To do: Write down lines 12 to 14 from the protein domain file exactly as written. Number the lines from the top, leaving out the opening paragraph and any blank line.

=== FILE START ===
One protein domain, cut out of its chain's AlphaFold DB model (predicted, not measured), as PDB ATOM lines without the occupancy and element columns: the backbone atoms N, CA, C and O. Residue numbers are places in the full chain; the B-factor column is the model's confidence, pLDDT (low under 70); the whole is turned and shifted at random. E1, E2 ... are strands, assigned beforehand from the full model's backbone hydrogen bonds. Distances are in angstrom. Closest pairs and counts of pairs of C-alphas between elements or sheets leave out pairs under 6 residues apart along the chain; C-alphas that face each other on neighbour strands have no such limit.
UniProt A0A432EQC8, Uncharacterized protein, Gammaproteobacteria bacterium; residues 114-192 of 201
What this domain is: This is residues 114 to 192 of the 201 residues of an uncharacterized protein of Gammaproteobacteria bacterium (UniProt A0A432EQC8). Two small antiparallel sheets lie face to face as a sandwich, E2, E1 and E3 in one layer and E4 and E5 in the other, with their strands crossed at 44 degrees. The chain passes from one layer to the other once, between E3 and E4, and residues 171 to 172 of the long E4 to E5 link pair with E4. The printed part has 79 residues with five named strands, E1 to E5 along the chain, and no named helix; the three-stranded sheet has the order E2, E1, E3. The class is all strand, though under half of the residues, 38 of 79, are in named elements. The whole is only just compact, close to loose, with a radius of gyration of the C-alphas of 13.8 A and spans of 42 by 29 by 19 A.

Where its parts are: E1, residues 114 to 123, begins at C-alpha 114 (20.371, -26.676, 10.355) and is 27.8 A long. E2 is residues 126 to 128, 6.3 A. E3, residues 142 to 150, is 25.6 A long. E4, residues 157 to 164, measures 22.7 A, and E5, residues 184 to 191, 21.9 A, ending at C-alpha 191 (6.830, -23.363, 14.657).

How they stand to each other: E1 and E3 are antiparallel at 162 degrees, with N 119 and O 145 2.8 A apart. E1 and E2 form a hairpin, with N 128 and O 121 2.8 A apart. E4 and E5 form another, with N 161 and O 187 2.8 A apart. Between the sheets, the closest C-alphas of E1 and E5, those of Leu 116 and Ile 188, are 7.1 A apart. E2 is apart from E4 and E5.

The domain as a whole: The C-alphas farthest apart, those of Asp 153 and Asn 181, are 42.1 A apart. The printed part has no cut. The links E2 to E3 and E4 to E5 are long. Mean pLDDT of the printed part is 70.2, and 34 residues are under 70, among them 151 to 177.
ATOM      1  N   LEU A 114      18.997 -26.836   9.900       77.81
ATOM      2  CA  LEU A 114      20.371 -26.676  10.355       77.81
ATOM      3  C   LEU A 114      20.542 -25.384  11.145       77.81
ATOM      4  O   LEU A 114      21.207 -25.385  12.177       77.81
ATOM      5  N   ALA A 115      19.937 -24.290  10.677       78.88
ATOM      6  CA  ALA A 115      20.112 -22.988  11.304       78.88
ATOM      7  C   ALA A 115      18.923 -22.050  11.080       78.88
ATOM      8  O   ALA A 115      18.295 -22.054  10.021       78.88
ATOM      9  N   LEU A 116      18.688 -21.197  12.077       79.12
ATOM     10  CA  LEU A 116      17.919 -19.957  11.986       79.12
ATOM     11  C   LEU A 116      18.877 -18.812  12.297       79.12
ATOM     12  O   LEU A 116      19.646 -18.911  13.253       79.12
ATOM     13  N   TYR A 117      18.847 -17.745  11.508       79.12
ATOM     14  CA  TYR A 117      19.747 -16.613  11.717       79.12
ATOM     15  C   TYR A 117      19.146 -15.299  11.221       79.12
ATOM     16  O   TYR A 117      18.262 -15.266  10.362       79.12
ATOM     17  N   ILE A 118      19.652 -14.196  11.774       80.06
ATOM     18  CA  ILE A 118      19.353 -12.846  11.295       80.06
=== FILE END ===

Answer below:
ATOM      7  C   ALA A 115      18.923 -22.050  11.080       78.88
ATOM      8  O   ALA A 115      18.295 -22.054  10.021       78.88
ATOM      9  N   LEU A 116      18.688 -21.197  12.077       79.12